Namwon Choi’s road trip Is a meditation on time, painting and perspective

Namwon Choi's mixed media painting "Shape of Distance (Green Striped Circle)."
Courtesy of David Naugle
Caption
Namwon Choi's mixed media painting "Shape of Distance (Green Striped Circle)." Courtesy of David Naugle

Credit: David Naugle

Credit: David Naugle

‘Dot Dot Dot’ at The End Project Space is a virtuosic blend of abstraction and realism.

The End Project Space on Atlanta’s Southside is multi-hyphenated curator-creator-artist Craig Drennen’s local answer to those tiny but impactful independent galleries you might stumble upon in hipster Brooklyn enclaves like Bushwick or Williamsburg. The End lives on a desolate stretch of warehouses and industrial spaces facing the Lakewood MARTA tracks, but hidden treasures await within its nondescript brick facade.

There’s no better proof of The End’s high caliber concept and next-level art than the current show from Korean-born artist Namwon Choi. Smart and elegantly austere, the work is also — most surprisingly considering its formal rigor — loaded with feeling.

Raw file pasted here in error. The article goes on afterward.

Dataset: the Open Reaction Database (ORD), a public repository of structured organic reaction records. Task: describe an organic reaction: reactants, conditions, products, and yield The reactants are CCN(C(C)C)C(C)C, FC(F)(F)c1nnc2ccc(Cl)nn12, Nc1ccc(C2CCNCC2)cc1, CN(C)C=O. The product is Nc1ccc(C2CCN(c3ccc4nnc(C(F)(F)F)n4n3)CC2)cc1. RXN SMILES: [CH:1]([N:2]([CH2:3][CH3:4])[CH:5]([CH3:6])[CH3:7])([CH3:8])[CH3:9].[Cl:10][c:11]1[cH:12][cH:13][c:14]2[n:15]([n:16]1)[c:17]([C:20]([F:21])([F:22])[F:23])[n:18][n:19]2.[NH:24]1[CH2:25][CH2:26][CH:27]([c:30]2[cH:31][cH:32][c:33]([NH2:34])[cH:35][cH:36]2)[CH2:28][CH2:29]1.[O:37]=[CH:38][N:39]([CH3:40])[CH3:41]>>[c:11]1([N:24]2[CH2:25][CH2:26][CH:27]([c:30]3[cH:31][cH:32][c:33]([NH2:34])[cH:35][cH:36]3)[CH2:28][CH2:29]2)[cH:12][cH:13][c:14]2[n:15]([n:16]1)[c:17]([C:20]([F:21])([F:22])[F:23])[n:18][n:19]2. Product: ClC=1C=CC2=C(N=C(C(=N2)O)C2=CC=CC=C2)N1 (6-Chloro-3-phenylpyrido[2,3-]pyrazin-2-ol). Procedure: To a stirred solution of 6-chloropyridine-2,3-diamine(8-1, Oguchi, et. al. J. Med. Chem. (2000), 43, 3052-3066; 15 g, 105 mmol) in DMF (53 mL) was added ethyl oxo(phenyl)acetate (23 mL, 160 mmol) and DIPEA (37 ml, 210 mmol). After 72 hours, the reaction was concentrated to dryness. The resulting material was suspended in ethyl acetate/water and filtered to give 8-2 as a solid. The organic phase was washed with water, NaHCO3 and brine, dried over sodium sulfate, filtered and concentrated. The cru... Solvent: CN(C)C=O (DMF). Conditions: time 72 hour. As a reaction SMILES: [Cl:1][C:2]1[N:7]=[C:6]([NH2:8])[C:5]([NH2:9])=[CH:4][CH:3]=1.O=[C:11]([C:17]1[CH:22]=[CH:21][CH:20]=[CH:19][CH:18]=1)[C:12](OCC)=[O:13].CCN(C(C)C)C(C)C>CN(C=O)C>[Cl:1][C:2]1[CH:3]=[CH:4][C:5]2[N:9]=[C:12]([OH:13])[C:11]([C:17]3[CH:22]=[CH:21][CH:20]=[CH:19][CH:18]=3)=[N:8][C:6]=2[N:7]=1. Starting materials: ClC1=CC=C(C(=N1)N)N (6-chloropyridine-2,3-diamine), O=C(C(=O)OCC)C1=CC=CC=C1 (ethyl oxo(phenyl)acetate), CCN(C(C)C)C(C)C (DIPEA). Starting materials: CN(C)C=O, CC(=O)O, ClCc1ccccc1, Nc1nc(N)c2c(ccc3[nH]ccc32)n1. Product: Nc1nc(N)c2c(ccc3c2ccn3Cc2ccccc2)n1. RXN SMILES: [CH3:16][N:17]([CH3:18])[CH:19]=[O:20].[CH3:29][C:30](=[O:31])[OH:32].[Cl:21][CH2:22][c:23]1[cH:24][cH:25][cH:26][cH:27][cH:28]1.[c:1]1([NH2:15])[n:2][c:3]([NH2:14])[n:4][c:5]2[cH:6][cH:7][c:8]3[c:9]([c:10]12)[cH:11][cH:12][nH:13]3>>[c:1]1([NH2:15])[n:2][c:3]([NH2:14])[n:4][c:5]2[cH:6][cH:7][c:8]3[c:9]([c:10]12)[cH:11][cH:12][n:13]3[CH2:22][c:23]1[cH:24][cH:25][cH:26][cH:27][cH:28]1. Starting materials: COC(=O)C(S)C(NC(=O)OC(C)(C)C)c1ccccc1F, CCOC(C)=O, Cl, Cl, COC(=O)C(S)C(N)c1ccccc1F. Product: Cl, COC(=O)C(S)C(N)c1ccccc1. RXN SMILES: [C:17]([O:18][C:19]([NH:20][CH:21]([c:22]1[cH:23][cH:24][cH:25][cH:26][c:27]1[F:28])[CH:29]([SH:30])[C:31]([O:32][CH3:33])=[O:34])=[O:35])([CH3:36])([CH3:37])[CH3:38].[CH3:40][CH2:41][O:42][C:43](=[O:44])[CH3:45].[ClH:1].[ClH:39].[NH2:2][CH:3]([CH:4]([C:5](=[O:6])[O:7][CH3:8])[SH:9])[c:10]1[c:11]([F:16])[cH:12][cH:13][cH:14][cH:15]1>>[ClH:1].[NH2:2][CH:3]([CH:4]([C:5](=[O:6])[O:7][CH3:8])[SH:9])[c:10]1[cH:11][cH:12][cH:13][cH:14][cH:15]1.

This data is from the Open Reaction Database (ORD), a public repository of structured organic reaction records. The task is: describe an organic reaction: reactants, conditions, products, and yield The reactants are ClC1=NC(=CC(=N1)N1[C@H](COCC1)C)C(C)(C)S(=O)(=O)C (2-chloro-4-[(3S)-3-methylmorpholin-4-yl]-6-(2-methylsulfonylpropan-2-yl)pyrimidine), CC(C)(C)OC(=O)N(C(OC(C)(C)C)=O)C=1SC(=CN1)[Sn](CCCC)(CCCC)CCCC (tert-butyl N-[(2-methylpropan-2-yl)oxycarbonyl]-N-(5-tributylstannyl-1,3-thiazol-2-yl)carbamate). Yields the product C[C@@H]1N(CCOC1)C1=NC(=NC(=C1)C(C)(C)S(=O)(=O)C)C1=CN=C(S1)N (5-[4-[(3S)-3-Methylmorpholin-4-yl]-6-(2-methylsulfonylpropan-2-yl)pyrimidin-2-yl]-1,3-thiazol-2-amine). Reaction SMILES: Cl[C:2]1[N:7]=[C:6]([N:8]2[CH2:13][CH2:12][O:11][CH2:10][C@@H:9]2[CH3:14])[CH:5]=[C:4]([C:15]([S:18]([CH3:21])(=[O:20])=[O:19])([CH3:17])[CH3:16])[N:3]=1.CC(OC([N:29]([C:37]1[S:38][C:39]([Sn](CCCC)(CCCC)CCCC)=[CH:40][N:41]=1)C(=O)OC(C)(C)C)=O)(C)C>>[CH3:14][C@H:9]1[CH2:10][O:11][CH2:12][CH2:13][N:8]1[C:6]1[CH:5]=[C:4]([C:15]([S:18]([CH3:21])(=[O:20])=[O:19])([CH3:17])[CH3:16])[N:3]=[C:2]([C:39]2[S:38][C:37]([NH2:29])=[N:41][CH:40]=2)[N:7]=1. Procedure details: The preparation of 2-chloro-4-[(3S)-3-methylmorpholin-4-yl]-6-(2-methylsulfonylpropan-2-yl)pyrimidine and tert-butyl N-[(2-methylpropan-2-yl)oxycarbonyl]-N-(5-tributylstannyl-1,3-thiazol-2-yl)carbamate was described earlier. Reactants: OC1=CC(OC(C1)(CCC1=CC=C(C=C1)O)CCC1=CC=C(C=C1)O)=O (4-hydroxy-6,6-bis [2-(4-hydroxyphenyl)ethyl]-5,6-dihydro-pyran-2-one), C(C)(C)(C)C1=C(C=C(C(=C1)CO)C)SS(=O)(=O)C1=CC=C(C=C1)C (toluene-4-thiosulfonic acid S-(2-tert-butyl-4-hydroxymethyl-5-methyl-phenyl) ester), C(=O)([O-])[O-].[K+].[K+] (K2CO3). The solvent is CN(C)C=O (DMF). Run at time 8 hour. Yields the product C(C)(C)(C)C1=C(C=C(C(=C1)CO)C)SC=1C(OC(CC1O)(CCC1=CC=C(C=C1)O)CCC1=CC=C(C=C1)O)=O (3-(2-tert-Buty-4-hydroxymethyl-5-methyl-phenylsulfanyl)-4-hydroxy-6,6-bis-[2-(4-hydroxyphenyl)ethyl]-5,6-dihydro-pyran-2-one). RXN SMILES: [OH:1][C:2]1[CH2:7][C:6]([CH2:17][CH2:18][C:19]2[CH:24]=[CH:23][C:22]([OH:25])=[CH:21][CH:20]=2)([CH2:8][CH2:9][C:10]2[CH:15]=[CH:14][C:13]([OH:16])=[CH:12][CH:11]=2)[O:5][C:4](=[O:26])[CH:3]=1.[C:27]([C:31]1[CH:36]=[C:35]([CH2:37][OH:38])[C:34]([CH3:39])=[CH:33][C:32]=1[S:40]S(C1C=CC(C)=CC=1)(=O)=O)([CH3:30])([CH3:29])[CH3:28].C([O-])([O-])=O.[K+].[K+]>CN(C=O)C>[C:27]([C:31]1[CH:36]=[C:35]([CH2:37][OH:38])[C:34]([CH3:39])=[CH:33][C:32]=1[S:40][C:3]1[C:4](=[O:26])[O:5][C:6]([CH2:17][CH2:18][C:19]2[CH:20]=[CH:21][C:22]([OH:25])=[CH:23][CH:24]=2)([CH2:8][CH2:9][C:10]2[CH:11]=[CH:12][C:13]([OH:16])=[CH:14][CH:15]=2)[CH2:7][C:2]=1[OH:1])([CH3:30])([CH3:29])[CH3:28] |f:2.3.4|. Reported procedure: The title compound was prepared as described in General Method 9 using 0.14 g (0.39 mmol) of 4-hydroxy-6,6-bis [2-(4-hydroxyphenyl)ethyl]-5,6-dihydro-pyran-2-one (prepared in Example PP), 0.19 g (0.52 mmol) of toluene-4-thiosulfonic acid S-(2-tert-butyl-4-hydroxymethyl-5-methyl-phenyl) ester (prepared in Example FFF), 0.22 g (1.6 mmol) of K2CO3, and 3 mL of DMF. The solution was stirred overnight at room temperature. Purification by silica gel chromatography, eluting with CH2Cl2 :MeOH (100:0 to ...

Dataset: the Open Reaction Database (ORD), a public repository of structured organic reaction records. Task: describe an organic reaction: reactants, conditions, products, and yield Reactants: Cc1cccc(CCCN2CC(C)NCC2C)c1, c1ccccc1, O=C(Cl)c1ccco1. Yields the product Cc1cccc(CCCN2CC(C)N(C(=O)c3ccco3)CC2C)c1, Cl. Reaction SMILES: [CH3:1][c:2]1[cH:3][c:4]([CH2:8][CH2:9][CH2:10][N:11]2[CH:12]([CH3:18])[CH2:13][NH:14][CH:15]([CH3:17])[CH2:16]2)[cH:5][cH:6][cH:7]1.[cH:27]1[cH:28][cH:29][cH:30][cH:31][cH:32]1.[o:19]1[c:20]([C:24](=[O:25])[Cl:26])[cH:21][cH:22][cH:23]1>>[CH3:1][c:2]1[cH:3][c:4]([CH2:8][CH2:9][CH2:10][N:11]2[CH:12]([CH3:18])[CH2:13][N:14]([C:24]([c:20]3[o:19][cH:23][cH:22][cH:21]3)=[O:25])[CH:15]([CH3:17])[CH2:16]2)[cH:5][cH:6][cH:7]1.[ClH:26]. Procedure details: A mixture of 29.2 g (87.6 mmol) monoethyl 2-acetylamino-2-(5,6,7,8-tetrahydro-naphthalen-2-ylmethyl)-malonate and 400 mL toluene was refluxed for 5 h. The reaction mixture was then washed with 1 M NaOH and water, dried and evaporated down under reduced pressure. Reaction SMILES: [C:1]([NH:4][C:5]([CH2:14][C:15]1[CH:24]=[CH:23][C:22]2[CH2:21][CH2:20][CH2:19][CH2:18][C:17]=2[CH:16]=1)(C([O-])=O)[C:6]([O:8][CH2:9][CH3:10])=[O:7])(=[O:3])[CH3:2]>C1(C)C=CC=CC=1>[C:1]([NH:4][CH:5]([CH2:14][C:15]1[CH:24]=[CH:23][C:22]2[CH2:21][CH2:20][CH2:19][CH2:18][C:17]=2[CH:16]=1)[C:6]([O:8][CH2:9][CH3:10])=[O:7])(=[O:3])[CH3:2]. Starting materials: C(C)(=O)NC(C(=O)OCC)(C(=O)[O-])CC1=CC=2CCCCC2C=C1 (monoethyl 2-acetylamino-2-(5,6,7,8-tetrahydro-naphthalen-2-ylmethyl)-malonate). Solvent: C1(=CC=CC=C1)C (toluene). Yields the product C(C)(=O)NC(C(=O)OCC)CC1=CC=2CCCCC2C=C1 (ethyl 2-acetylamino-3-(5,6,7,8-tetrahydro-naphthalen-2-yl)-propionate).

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A detailed view of the multiplicity of views contained in one circular painting "Shape of Distance (Faceted Circle)" by Savannah-based artist Namwon Choi. Courtesy of David Naugle

Credit: David Naugle

A detailed view of the multiplicity of views contained in one circular painting "Shape of Distance (Faceted Circle)" by Savannah-based artist Namwon Choi.
Courtesy of David Naugle
Caption
A detailed view of the multiplicity of views contained in one circular painting "Shape of Distance (Faceted Circle)" by Savannah-based artist Namwon Choi. Courtesy of David Naugle